Existing homes sales cooled in October

Existing homes sales cooled in October
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Sales of previously owned homes maintained a healthy pace but cooled in October.

Total existing-home sales, which are completed transactions that include single-family homes and condominiums, fell 3.4 percent to a seasonally adjusted annual rate of 5.36 million in October from 5.55 million in September, the National Association of Realtors said Monday.


Despite last month’s decline, sales are 3.9 percent above a year ago.

“New and existing-home supply has struggled to improve so far this fall, leading to few choices for buyers and no easement of the ongoing affordability concerns still prevalent in some markets,” said Lawrence Yun, NAR chief economist.

“Furthermore, the mixed signals of slowing economic growth and volatility in the financial markets slightly tempered demand and contributed to the decreasing pace of sales," Yun said.

Housing inventory at the end of October decreased 2.3 percent to 2.14 million existing homes available for sale, and is now 4.5 percent lower than a year ago (2.24 million).

The number of homes for sale last month represented a 4.8-month supply at the current sales pace, up from 4.7 months in September.

But continued job creation and more credit availability should help boost sales into next year, Yun said.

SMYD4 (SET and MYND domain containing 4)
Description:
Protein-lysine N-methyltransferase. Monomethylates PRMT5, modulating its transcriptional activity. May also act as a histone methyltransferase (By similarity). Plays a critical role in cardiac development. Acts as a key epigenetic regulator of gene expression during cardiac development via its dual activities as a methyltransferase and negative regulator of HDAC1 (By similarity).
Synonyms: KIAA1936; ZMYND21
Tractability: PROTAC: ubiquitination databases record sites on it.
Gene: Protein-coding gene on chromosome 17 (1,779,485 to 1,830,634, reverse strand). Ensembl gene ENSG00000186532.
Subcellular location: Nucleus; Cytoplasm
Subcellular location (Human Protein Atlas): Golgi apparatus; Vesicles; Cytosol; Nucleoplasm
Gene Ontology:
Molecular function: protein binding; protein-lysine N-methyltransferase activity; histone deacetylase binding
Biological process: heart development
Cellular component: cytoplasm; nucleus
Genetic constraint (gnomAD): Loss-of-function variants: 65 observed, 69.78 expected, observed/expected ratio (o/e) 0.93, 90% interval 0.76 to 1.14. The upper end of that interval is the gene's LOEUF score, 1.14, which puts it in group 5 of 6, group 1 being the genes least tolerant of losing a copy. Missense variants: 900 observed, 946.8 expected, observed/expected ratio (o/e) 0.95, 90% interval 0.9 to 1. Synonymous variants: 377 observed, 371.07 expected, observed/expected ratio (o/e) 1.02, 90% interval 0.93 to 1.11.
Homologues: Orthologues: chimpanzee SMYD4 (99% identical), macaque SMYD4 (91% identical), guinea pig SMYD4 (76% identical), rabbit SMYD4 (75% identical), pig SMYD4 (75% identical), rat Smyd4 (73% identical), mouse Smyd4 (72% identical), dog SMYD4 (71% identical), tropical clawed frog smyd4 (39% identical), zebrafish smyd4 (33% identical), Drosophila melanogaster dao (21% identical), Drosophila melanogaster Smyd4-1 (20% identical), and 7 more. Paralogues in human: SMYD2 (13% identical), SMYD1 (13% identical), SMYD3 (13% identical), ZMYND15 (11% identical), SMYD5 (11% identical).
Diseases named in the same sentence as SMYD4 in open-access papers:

Mortgage rates held below 4 percent for the third straight month — the average rate for a 30-year, fixed-rate mortgage fell in October to 3.80 from 3.89 percent in September. A year ago, the average commitment rate was 4.04 percent, according to Freddie Mac.

Home prices have continued to increase but at a slower pace.

The median existing-home price in October was $219,600, which is 5.8 percent above October 2014 ($207,500). October’s price increase was the 44th consecutive month of year-over-year gains.

The percentage of first-time buyers increased to 31 percent in October, up from 29 percent in September.

But the annual share of first-time buyers fell to its second-lowest level since the survey began in 1981, according to a separate NAR report.

All-cash sales were 24 percent of transactions in October, unchanged from September, and are down from 27 percent a year ago.

Individual investors, who account for most cash sales, purchased 13 percent of homes last month, unchanged from September.

Distressed sales — foreclosures and short sales — declined to 6 percent in October, which is the lowest since NAR began tracking in October 2008. They were 9 percent a year ago.

“All-cash and investor sales are still somewhat elevated historically despite the diminishing number of distressed properties,” Yun said.

“With supply already meager at the lower-end of the price range, competition from these buyers only adds to the list of obstacles in the path for first-time buyers trying to reach the market.”

Single-family home sales fell 3.7 percent in October while existing condo sales slipped 1.6 percent.

Regionally, none of the four areas saw any gains in October.

Sales in the Northeast were unchanged, the Midwest posted a 0.8 percent sales decline, the South's sales fell 3.2 percent and the West's dropped 8.7 percent.